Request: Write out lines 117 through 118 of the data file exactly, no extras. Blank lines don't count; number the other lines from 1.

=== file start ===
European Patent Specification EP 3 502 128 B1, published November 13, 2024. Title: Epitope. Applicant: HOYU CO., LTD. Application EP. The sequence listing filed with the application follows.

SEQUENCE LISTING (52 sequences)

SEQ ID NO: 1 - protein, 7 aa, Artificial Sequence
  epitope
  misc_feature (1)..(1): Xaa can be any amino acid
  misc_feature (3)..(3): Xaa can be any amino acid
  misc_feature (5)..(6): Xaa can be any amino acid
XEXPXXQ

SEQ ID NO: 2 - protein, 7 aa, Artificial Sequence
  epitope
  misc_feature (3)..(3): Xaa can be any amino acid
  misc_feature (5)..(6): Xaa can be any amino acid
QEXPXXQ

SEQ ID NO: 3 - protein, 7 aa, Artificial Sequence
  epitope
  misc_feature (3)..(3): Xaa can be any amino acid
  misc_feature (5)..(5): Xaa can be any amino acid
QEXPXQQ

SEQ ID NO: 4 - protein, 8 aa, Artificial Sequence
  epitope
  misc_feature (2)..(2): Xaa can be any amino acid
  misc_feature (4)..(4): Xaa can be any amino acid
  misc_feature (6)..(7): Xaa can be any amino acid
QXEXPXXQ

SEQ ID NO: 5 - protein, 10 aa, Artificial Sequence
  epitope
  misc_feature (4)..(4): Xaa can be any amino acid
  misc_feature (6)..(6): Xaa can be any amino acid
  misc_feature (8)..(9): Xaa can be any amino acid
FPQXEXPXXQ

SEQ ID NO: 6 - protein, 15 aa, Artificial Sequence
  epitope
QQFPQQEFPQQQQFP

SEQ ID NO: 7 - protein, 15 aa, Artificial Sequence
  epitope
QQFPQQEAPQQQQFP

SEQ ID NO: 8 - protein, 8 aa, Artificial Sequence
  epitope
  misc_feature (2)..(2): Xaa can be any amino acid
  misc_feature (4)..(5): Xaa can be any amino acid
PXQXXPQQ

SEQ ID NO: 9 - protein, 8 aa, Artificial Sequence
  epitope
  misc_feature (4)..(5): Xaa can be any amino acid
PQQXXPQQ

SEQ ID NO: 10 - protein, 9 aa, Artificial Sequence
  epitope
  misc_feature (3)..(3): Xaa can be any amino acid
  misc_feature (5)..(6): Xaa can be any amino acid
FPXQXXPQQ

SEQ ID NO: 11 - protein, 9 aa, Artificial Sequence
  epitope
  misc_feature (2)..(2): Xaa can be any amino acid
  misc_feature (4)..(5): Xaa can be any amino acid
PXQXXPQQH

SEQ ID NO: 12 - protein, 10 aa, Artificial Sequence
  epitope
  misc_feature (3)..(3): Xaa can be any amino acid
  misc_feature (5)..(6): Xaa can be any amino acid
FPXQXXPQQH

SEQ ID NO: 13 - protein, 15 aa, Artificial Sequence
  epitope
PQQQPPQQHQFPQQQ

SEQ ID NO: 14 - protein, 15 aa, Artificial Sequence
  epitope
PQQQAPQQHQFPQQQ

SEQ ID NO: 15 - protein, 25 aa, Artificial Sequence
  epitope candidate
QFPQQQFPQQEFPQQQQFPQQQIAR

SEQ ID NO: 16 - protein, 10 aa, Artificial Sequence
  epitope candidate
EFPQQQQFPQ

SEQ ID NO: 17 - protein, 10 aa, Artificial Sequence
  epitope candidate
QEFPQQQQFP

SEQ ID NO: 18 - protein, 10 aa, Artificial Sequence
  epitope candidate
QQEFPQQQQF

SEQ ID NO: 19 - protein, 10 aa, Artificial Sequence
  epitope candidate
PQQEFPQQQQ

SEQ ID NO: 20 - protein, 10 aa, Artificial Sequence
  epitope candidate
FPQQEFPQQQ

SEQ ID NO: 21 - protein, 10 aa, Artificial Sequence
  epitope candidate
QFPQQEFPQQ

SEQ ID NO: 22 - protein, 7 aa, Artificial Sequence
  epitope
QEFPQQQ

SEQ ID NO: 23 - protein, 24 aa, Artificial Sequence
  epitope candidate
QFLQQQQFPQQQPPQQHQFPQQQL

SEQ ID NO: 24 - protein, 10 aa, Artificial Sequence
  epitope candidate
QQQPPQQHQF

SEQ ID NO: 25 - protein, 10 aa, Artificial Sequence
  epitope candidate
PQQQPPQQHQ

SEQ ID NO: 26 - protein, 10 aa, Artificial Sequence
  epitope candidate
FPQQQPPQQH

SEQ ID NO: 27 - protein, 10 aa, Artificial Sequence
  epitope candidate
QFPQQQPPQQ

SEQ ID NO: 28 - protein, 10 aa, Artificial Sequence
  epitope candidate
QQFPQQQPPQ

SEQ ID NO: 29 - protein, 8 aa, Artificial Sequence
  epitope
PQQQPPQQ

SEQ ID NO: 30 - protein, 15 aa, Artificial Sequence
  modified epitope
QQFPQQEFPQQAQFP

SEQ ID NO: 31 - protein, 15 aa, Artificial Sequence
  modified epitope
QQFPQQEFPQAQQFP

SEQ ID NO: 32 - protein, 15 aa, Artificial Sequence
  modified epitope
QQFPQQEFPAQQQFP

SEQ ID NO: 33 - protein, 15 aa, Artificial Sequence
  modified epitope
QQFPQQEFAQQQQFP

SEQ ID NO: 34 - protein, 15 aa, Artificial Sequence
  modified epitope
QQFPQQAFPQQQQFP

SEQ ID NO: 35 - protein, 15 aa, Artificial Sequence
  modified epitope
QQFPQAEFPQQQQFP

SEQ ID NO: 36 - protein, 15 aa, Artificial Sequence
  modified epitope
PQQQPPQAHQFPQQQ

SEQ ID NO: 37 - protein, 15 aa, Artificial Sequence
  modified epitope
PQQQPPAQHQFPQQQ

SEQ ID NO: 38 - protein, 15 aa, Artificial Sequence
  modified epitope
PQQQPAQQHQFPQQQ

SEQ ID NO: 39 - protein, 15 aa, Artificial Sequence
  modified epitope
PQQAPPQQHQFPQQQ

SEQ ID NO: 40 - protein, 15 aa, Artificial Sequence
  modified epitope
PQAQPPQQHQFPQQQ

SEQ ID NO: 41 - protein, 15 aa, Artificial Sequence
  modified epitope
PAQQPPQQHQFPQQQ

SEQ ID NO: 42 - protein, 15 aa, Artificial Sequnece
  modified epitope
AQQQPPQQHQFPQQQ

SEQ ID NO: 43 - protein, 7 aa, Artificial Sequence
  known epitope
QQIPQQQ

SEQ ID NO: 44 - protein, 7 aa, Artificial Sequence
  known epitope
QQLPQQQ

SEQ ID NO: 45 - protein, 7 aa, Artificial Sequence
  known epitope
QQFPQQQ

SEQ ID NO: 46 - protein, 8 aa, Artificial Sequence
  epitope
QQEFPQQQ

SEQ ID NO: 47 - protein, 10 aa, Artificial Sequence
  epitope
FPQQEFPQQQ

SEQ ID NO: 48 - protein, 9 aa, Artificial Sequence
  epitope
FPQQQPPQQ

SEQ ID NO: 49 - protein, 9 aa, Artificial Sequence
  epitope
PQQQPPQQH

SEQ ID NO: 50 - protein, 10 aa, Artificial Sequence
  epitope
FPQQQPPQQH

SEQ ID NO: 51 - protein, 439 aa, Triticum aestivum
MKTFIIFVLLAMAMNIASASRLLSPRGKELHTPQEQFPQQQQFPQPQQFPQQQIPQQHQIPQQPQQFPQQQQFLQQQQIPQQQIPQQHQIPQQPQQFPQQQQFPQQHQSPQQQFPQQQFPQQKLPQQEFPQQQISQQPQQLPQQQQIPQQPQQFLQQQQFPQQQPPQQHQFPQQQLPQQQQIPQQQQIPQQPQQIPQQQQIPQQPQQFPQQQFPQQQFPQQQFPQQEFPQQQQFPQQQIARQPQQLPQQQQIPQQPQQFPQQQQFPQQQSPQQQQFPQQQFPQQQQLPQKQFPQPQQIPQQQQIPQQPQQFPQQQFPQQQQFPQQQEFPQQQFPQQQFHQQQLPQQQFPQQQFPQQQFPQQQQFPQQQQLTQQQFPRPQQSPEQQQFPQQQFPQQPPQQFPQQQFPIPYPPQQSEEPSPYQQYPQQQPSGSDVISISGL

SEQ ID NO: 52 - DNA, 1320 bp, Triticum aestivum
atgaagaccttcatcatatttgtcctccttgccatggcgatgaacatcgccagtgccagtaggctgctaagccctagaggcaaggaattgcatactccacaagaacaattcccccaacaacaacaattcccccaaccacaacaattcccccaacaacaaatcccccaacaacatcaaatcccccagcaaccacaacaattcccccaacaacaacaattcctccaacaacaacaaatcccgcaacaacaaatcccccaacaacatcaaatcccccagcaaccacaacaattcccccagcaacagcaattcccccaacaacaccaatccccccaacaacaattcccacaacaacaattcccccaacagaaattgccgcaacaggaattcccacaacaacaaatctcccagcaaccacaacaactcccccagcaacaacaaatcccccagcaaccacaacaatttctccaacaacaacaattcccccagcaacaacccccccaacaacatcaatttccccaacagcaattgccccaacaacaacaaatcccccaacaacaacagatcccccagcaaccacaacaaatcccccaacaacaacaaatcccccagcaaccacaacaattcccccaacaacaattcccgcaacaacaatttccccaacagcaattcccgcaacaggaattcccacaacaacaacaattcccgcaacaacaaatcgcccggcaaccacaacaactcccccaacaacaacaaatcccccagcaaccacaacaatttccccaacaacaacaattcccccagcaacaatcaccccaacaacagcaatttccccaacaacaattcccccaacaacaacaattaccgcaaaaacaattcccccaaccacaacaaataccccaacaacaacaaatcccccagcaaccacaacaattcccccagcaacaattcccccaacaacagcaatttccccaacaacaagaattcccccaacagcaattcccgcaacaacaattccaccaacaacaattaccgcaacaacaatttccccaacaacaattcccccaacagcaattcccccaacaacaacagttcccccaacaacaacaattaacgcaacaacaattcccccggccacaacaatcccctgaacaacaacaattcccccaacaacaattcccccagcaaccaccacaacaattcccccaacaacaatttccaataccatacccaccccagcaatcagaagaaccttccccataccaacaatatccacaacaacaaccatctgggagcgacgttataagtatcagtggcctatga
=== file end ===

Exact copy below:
QQFPQQEFPQAQQFP

SEQ ID NO: 32 - protein, 15 aa, Artificial Sequence